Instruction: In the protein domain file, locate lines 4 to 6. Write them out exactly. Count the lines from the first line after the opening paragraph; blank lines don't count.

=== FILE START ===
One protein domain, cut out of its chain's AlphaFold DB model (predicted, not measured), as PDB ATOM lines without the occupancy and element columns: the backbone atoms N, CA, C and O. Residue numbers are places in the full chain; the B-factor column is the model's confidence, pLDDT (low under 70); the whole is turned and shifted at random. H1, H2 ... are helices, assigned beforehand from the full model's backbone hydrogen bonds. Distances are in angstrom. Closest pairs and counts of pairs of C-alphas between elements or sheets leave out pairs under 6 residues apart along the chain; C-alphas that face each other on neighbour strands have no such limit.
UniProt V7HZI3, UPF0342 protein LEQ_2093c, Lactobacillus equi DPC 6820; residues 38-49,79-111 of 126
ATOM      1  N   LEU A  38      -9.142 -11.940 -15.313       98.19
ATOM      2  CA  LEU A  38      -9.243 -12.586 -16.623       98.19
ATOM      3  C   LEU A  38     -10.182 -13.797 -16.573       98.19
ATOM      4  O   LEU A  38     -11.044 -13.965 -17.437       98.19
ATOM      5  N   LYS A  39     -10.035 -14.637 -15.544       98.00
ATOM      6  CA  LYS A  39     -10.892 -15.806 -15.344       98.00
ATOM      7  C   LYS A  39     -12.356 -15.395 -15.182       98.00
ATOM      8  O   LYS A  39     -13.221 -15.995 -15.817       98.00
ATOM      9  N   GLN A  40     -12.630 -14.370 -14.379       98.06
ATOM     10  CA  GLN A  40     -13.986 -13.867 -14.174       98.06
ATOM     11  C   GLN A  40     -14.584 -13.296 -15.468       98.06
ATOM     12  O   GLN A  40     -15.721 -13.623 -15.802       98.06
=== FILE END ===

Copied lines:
ATOM      3  C   LEU A  38     -10.182 -13.797 -16.573       98.19
ATOM      4  O   LEU A  38     -11.044 -13.965 -17.437       98.19
ATOM      5  N   LYS A  39     -10.035 -14.637 -15.544       98.00